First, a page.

Hay diet

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Hay diet

An eclectic diet described by William Howard Hay, an American doctor, in which major food groups are eaten in separate sessions. For example: carbohydrates are not consumed within four hours of ingesting proteins and acidic fruits; refined and processed foods are forbidden; alcoholic beverages are allowed, but differ according to whether one is ingesting a “carbohydrate” or a protein meal. Anecdotal reports suggest that the diet may promote health and a sense of well-being, and may be useful for treating arthritis, constipation, diabetes, heart disease, hypertension, indigestion, obesity and (peptic) ulcers.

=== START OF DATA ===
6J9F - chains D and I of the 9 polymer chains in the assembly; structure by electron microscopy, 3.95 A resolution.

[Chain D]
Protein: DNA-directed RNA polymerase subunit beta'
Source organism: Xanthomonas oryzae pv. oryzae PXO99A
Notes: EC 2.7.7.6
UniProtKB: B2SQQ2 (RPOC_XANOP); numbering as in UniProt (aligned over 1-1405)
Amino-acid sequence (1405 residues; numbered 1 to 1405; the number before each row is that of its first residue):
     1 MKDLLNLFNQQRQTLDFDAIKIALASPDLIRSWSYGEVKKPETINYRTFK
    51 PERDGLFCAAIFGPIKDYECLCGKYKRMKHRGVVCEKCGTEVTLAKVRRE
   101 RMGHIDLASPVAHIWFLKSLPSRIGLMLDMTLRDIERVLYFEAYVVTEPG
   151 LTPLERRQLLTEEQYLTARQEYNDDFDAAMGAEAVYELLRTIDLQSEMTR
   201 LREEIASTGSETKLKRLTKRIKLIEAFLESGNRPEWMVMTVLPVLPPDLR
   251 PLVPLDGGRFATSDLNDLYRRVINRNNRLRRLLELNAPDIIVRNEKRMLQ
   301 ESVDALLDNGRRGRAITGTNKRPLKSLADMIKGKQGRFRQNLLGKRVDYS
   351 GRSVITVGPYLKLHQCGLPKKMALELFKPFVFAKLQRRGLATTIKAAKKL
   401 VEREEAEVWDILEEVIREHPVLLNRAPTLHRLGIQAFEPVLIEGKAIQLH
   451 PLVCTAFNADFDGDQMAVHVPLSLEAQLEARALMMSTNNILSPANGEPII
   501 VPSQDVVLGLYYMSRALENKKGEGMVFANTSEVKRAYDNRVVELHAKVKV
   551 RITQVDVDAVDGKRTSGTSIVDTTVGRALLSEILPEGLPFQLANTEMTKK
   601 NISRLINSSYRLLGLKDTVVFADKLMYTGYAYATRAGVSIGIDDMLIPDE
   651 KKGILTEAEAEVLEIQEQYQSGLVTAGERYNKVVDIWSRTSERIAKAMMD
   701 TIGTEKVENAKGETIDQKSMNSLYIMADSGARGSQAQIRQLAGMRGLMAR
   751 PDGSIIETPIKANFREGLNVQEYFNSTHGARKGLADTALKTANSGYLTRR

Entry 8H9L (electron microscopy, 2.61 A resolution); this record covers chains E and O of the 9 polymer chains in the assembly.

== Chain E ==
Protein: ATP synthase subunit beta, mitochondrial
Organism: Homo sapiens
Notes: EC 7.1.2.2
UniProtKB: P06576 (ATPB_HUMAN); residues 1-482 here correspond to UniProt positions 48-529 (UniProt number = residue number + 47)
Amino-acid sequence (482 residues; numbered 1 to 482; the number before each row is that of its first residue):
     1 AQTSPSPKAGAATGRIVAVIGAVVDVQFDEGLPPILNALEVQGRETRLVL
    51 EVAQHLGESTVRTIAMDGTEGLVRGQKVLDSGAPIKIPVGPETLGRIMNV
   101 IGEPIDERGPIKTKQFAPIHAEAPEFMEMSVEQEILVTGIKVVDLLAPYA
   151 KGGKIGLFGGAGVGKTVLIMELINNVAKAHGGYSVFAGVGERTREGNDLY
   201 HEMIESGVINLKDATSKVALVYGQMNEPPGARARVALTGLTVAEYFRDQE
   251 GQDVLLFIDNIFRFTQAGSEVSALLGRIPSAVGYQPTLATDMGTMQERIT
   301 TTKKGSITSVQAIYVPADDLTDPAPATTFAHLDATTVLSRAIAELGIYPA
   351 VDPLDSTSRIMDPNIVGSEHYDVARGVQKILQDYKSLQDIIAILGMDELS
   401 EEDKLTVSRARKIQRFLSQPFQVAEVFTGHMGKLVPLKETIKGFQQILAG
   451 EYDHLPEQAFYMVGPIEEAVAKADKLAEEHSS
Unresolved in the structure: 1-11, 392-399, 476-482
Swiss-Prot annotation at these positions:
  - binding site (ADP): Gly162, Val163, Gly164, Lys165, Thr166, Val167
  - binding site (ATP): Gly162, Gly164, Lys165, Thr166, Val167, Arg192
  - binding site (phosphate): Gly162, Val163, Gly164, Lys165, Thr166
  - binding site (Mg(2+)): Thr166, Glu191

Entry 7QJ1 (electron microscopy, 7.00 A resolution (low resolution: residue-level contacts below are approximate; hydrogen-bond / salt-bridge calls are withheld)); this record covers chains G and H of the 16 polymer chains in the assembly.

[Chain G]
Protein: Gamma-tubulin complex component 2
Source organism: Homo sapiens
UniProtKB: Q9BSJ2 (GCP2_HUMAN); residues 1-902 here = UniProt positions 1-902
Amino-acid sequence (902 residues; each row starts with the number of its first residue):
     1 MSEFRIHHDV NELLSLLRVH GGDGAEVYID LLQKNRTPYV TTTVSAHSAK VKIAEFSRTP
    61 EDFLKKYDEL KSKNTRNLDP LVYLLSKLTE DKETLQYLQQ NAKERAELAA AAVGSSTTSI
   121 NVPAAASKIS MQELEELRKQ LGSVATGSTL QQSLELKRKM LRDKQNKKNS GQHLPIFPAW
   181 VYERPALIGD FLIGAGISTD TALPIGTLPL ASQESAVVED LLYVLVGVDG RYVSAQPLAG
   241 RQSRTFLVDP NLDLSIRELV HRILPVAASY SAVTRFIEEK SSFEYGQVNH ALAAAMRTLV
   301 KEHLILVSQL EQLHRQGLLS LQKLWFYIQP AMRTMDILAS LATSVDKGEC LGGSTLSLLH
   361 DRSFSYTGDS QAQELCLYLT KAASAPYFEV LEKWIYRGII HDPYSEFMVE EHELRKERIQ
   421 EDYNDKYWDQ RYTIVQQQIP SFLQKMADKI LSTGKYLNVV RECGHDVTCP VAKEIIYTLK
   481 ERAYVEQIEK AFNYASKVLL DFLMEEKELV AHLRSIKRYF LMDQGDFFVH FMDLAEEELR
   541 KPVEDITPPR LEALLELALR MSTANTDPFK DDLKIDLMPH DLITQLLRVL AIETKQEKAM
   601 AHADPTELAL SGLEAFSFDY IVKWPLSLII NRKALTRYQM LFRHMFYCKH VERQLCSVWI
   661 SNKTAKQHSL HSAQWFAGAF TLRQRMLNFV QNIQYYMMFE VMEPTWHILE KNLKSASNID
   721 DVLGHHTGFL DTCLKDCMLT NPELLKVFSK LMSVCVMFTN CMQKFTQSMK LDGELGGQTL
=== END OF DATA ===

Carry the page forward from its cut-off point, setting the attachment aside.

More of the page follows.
It is not based on any established scientific principles.
References in periodicals archive ?
5 mm and 14 mm pelleted TMR and long hay diets, ad libitum at 09:00 h after discarding the residue from the previous day.
5 mm, 14 mm and long hay diets is presented in Table 1.
05) final body weight, ADG and food conversion ratio than comparable lambs fed the 14 mm and long hay diets.
05) than comparable lambs which consumed similar amounts of DM from either 14 mm or long hay diets.
The concentrate ingredients used with the long hay diet were pelleted without mixing with hay to form only-concentrate pellets (Table 1).
Loose alfalfa hay in the long hay diet consisted mostly of particles with mean length of 17.
The most likely reason for this would be increased nitrogen retention and associated increases in energy available for growth as opposed to the lambs fed the long hay diet.
Within the fresh cassava foliage and cassava hay diets, the overall concentrations of SCN in plasma were much higher (p<0.